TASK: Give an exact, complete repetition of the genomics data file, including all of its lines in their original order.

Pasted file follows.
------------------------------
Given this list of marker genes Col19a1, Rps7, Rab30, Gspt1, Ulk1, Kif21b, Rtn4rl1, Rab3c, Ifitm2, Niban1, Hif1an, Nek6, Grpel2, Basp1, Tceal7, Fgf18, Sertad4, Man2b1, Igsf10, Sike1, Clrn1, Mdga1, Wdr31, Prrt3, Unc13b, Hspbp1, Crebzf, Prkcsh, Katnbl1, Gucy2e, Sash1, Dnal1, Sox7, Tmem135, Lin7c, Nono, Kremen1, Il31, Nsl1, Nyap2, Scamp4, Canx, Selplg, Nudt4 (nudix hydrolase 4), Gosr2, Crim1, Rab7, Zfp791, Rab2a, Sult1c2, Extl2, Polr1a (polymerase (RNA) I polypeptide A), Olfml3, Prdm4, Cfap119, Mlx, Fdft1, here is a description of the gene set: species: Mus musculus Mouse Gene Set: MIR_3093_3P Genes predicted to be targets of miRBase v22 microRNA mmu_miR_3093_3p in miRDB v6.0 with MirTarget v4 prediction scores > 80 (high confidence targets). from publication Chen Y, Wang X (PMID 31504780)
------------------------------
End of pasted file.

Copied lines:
Given this list of marker genes Col19a1, Rps7, Rab30, Gspt1, Ulk1, Kif21b, Rtn4rl1, Rab3c, Ifitm2, Niban1, Hif1an, Nek6, Grpel2, Basp1, Tceal7, Fgf18, Sertad4, Man2b1, Igsf10, Sike1, Clrn1, Mdga1, Wdr31, Prrt3, Unc13b, Hspbp1, Crebzf, Prkcsh, Katnbl1, Gucy2e, Sash1, Dnal1, Sox7, Tmem135, Lin7c, Nono, Kremen1, Il31, Nsl1, Nyap2, Scamp4, Canx, Selplg, Nudt4 (nudix hydrolase 4), Gosr2, Crim1, Rab7, Zfp791, Rab2a, Sult1c2, Extl2, Polr1a (polymerase (RNA) I polypeptide A), Olfml3, Prdm4, Cfap119, Mlx, Fdft1, here is a description of the gene set: species: Mus musculus Mouse Gene Set: MIR_3093_3P Genes predicted to be targets of miRBase v22 microRNA mmu_miR_3093_3p in miRDB v6.0 with MirTarget v4 prediction scores > 80 (high confidence targets). from publication Chen Y, Wang X (PMID 31504780)